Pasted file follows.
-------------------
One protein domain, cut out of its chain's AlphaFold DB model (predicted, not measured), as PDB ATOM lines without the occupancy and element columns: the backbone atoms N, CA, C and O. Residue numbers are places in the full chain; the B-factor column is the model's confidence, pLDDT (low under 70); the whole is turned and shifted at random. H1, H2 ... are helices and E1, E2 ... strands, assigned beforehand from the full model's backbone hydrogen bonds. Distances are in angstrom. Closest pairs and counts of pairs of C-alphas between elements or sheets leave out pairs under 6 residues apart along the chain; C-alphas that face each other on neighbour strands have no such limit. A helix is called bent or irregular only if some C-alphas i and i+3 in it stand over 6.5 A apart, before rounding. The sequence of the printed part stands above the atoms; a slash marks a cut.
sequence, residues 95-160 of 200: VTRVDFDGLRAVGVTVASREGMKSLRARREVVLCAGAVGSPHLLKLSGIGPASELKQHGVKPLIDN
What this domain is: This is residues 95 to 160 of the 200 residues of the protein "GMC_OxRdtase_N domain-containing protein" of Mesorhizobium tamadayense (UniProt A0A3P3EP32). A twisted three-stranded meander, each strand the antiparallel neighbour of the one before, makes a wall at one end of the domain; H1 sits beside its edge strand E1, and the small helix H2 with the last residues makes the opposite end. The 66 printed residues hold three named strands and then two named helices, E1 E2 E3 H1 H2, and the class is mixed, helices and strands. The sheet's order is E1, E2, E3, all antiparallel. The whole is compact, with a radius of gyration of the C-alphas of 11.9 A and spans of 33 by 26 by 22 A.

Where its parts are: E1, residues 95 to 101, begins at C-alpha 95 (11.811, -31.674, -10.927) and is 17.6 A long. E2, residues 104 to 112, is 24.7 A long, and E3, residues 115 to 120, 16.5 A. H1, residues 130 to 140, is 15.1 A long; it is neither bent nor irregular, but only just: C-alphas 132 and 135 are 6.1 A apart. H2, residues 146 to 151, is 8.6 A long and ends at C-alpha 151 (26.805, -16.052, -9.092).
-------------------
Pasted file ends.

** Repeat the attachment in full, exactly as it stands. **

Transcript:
One protein domain, cut out of its chain's AlphaFold DB model (predicted, not measured), as PDB ATOM lines without the occupancy and element columns: the backbone atoms N, CA, C and O. Residue numbers are places in the full chain; the B-factor column is the model's confidence, pLDDT (low under 70); the whole is turned and shifted at random. H1, H2 ... are helices and E1, E2 ... strands, assigned beforehand from the full model's backbone hydrogen bonds. Distances are in angstrom. Closest pairs and counts of pairs of C-alphas between elements or sheets leave out pairs under 6 residues apart along the chain; C-alphas that face each other on neighbour strands have no such limit. A helix is called bent or irregular only if some C-alphas i and i+3 in it stand over 6.5 A apart, before rounding. The sequence of the printed part stands above the atoms; a slash marks a cut.
sequence, residues 95-160 of 200: VTRVDFDGLRAVGVTVASREGMKSLRARREVVLCAGAVGSPHLLKLSGIGPASELKQHGVKPLIDN
What this domain is: This is residues 95 to 160 of the 200 residues of the protein "GMC_OxRdtase_N domain-containing protein" of Mesorhizobium tamadayense (UniProt A0A3P3EP32). A twisted three-stranded meander, each strand the antiparallel neighbour of the one before, makes a wall at one end of the domain; H1 sits beside its edge strand E1, and the small helix H2 with the last residues makes the opposite end. The 66 printed residues hold three named strands and then two named helices, E1 E2 E3 H1 H2, and the class is mixed, helices and strands. The sheet's order is E1, E2, E3, all antiparallel. The whole is compact, with a radius of gyration of the C-alphas of 11.9 A and spans of 33 by 26 by 22 A.

Where its parts are: E1, residues 95 to 101, begins at C-alpha 95 (11.811, -31.674, -10.927) and is 17.6 A long. E2, residues 104 to 112, is 24.7 A long, and E3, residues 115 to 120, 16.5 A. H1, residues 130 to 140, is 15.1 A long; it is neither bent nor irregular, but only just: C-alphas 132 and 135 are 6.1 A apart. H2, residues 146 to 151, is 8.6 A long and ends at C-alpha 151 (26.805, -16.052, -9.092).